Steve Jobs and Bill Gates took stage together for the first time in decades at yesterdays conference All things digital, hosted by the Wall Street Journal. Steve and Bill talked about the state of the computing business and they shared thoughts both on the past and the future. Jobs paraphrased their longterm friendship with a line from a song (Two of us) by the Beatles . The big news was the two of them being together onstage once again. But the guys at Google had their minds on the rest of the world and some new gear. And they got most of the blog buzz today.
Google kicked off its developers day conferences in ten cities across the world, gathering an expected total of 5.000 software developers. The news about a new application called Google gears saw daylight first in Sydney, Australia. Google gears is a new application that makes it possible to store and use online content from Google offline. The Google Reader is the first service enabled to operate with the Google gears. The new plug-in is an open source application that also makes it possible for developers to design their own content. A new tool named Google mashup editor was released at the same time. It helps developers to create, test and deploy web applications from within a browser.
Knowing that it is not always easy to stay online, the Google gears fills a gap. The application makes it possible for ordinary users to use Google web sites offline while traveling or whenever not being able to stay online. One of the major downsides of web browsing is that it only “works” while being online. Googles new tool is seen by the industry as a move to take on Microsofts dominance.
The news filled the blogosphere with comments. Bloggers and reporters refer much of their own writings from Googles newly released information in an overall enthusiastic way. ZDNets David Berlind writes that “Google is clearly taking a giant step towards leveling the playing field between locally-run (desktop) and Web-based applications”. (Berlind has also made an interview with Google director of engineering, Linus Upson). Nick O´Neill at the Webbpreneur sums it up when he writes that ” Google gears is a huge step for web applications”. Andy Beal at The Marketing Pilgrim urges Google to make all its applications to work offline! Then he might even stop using his MS Lookout that he finds too slow. Artur Bergman at O´Reilly radar blogged directly from Googles developer day in San Jose. He reported how Google gears will work and about the many trends towards offline applications. But Bergman also writes that little is said about the actual synchronization. “The one missing part of the Google announcement is how we actually sync multiple different local sources to remote data sources”. BBC news technology section covers the launch and ends the article with comments. One is particulary interesting. BBC writes that Jupiter Research analyst Michael Gartenberg is cautious about how much Google will be able to change the game. BBC quotes his blog, Gartenberg writes. “Folks are missing the point – Yes, offline functionality is required but it isn’t in itself a game changer”. John Murrel at Good Morning Silicon valley sums it up and puts the message out in his blogs headline: Gears of war: Google takes the fight offline.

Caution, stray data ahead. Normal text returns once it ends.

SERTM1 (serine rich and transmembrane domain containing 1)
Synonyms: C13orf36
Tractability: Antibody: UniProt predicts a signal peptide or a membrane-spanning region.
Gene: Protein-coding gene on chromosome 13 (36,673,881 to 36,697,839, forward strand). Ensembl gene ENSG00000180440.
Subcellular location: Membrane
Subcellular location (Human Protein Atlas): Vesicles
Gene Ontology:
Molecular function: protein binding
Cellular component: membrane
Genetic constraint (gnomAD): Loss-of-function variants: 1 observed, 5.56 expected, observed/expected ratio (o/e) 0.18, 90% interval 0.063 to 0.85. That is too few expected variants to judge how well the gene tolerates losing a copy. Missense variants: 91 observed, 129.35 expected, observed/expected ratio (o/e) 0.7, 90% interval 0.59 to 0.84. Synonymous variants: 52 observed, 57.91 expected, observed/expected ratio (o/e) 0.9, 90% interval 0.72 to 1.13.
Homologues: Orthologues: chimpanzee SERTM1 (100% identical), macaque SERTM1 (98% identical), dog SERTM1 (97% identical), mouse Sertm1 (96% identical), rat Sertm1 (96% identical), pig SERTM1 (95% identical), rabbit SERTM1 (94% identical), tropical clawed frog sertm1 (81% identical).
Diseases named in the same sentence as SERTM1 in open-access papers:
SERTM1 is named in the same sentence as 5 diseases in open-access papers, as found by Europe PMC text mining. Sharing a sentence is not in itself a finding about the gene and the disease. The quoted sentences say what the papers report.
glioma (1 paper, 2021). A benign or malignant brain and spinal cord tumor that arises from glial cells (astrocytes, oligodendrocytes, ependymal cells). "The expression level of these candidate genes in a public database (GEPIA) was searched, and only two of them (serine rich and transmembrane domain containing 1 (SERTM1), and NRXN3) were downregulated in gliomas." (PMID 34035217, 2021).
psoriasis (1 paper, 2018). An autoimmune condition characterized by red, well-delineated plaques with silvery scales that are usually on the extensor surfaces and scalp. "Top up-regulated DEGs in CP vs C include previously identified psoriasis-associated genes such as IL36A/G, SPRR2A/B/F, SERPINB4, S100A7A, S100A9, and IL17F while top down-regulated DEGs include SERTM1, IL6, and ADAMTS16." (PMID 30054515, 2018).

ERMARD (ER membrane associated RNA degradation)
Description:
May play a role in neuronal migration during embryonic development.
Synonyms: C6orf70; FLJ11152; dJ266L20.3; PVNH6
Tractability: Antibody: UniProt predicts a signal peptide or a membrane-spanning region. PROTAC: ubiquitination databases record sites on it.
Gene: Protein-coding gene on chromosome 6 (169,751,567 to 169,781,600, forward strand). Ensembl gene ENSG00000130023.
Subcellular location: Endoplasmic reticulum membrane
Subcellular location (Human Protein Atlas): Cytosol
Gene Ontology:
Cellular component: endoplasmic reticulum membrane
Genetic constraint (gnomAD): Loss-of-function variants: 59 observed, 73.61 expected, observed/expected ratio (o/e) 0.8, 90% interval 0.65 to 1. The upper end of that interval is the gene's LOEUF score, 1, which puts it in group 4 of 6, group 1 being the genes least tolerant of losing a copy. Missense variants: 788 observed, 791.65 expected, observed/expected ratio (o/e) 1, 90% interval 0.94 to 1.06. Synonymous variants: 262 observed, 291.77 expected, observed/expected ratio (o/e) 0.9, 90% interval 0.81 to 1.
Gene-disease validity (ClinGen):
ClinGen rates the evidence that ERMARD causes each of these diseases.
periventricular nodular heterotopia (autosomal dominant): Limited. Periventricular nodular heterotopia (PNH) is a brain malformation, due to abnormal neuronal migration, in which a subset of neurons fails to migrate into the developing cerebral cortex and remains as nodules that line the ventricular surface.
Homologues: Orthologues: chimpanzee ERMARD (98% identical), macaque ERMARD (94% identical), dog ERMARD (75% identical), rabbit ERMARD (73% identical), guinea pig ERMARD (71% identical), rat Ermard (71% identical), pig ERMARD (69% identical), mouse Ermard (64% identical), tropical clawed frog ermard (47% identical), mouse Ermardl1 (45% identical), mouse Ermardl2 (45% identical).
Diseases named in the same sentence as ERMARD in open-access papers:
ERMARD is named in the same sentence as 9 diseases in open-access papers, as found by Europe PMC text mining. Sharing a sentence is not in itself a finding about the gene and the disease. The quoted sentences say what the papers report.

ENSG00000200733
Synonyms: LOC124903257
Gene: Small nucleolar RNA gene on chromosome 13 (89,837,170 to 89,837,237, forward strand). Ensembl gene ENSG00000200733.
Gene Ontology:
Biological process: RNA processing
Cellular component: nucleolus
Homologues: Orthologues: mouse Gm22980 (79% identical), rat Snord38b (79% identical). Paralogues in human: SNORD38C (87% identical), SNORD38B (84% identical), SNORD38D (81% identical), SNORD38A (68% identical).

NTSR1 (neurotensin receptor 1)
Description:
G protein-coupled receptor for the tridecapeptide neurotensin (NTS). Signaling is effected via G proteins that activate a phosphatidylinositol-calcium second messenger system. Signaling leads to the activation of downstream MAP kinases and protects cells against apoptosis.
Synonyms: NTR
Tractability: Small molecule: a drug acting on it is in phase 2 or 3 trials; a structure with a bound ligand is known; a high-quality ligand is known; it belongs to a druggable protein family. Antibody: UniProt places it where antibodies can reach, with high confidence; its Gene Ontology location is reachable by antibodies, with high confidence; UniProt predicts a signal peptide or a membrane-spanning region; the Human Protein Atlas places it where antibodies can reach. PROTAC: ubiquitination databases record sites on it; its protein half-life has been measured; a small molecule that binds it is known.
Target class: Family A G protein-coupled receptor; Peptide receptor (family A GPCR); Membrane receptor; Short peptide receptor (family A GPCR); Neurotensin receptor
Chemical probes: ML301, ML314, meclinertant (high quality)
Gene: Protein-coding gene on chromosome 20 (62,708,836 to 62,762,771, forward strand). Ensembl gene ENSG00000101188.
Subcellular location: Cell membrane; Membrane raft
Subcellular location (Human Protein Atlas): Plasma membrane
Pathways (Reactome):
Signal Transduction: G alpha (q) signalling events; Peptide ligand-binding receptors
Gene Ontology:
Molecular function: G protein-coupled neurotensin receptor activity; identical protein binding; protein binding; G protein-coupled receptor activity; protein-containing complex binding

By Anders Bjers and John Furrier